Aspirin: The Magic Pill

Among other things, people use it to prevent heart attack, fight headaches, relieve pain, protect against Alzheimer’s, decrease risk of breast cancer — a new study now shows it also reduces the risk liver cancer for certain patients

By Deborah Jeanne Sergeant

AspirinYour medicine cabinet likely holds a pill that reduces cancer risk, risk of heart attack, and acute damage during a heart attack. It also relieves aches and pains.

Is there anything aspirin can’t do?

The humble white pill seems to live up to Bayer’s claims that it’s a “wonder drug” on many levels. Recent research from Taiwan indicates that taking a low dose of aspirin daily may reduce risk of liver cancer for certain patients.

Presented at The Liver Meeting hosted by the American Association for the Study of Liver Diseases in October, the research indicates that daily aspirin therapy appears to significantly reduce risk of liver cancer that’s related to hepatitis B.

Current therapies, such as antiviral medicine, reduce liver cancer risk; however, the therapy is not appropriate for many hepatitis B virus patients. Prescribing aspirin could provide a more widely tolerated and inexpensive treatment.

The Taiwan researchers reviewed data from patients seen between 1998 and 2012 as the basis for their study. They compared 1,553 patients receiving daily aspirin for a minimum of 90 days with 6,212 patients who never did. The cases of liver cancer in the treated group proved markedly lower than the control group in five years.

Further clinical research will be needed to confirm the initial findings.

Kirsten Moysich, distinguished professor of oncology, departments of cancer prevention and control and immunology at Roswell Park Cancer Institute, led a study on the effects of aspirin in cancer patients, “Aspirin and Acetaminophen Use and the Risk of Cervical Cancer.”

“Compared to nonusers, frequent aspirin use was associated with decreased odds of cervical cancer,” the study results stated. “A slightly larger association was observed with frequent, long-term use of aspirin. Acetaminophen use was not associated with the risk of cervical cancer.”

The research suggested that “frequent, long-term use of aspirin is associated with decreased odds of cervical cancer.”

The study included patients with cervical cancer and controls — women suspected of having but not ultimately diagnosed with a neoplasm. Patients taking aspirin at least once weekly for more than six months, up to daily tablets for more than five years, experienced a 47 to 54 percent reduced risk of cervical cancer.

The study further stated, “These findings warrant further investigation in a larger sample size to characterize better the subset of frequent, long-term users, with better-defined dosing regimens, and information on HPV status, screening practices, and cervical cancer histology.”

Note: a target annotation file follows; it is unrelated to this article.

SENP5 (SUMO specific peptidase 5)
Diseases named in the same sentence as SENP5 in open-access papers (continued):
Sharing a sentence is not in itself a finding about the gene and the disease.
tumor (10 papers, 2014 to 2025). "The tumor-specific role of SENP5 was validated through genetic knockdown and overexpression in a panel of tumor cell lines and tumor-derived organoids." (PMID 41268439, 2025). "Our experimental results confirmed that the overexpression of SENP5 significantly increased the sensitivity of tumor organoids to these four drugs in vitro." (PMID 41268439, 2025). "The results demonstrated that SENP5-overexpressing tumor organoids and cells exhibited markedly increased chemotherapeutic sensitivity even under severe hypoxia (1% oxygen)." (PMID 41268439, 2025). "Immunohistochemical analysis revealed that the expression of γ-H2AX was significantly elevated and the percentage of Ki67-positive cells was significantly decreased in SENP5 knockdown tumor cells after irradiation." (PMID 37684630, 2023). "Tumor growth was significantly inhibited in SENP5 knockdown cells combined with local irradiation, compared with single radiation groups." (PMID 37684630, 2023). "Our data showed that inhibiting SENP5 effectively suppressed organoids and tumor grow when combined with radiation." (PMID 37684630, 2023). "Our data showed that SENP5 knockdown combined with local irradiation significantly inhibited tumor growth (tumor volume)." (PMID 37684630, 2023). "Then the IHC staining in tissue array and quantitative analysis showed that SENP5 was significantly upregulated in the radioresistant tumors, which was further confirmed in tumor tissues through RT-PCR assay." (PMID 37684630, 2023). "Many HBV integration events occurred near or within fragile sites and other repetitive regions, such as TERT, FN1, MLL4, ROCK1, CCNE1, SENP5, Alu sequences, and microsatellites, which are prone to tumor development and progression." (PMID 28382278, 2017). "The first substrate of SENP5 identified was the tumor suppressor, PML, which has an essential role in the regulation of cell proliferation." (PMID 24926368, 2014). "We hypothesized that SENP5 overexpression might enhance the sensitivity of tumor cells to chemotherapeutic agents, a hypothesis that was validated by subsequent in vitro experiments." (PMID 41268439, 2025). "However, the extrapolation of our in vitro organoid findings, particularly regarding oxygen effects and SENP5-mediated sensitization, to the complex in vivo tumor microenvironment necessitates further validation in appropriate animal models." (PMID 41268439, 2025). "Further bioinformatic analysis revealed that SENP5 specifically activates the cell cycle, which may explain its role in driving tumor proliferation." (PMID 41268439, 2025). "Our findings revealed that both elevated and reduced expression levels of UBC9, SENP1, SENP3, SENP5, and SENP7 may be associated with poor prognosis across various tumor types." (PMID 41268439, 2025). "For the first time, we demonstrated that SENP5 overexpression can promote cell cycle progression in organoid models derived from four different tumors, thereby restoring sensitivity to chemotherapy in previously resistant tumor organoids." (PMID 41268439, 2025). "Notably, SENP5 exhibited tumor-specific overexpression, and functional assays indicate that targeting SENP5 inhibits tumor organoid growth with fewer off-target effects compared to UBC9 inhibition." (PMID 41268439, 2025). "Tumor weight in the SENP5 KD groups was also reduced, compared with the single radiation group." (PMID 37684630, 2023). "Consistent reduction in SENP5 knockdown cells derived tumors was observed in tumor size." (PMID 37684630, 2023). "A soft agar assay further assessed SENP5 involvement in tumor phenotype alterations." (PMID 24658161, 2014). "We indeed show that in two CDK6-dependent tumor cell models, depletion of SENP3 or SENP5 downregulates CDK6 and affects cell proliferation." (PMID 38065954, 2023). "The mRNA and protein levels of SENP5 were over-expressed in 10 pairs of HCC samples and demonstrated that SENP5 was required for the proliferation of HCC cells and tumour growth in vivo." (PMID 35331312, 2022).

While the research appears promising, Moysich advises women to obtain regular Pap smears, “which is the most effective way to detect cervical lesions before they are even cancerous,” she said.

“There is strong evidence that regular aspirin use protects against cardiovascular disease and colon cancer,” she added. “There is growing evidence that regular aspirin use protects against breast cancer, endometrial cancer, lung cancer and head and neck cancer; however, individuals should consult with their physician to determine if an aspirin regimen is right for them.”

Taking an aspirin acts as a sort of first aid for heart attack. People experiencing a heart attack can also experience less heart damage by taking aspirin. Many times during a heart attack, small bits of plaque in an artery break loose and partially clog the blood vessel. Platelets signal the blood to clot. The clot can completely block the rest of the artery.

A dose of 325 mg. of uncoated aspirin helps protect the heart from damage by inhibiting those platelets from forming clots, thus buying time for physicians to physically clear the blockage or use clot-busting drugs.

How the patient takes aspirin makes a difference. Swallowing an aspirin whole slows its benefit, since it needs more time to enter the blood stream. Chewing the aspirin takes less time — only five minutes — to begin providing benefit, compared with 12 minutes for swallowed aspirin.

AspirinPhysician Sharon Brangman, chief of Geriatrics at Upstate University Hospital, said that the research on aspirin reducing risk of heart attack focuses on men.

“It’s not clear that if daily aspirin holds the same benefits for women or older adults,” she added.

She warns that with older adults, daily aspirin can increase chances of bleeding ulcers or gastritis.

“If you’re 85 and taking an aspirin for several years out, it’s not clear that’s a benefit,” she said. “You should discuss it with your doctor.”

12 Things You Need to Know About Aspirin

In “12 Things You Should Know About Aspirin” (US News & World Report: Oct. 28, 2017), writer Sarah Baldauf listed a few of aspirin’s emerging benefits and a few caveats, summarized below:
Aspirin can:

1) Cut pre-eclampsia risk during pregnancy.

2) Reduce risk of developing colorectal cancers.

3) Lower a woman’s risk of breast cancer.

4) Throw off test results for prostate cancer.

5) Offer some protection against Alzheimer’s disease.

6) Help prevent strokes—unless you also take ibuprofen

7) Prevent asthma in middle-aged women.

8) Protect against Parkinson’s disease.

9) Provide zero protection against heart attacks in people with diabetes.

10) Offer no protection to sufferers of heart attack or stroke who are “aspirin resistant.”

11) Cause stomach troubles such as gastrointestinal bleeding and stomach ulcers—particularly with long-term use of the drug.

12) Be less effective in women.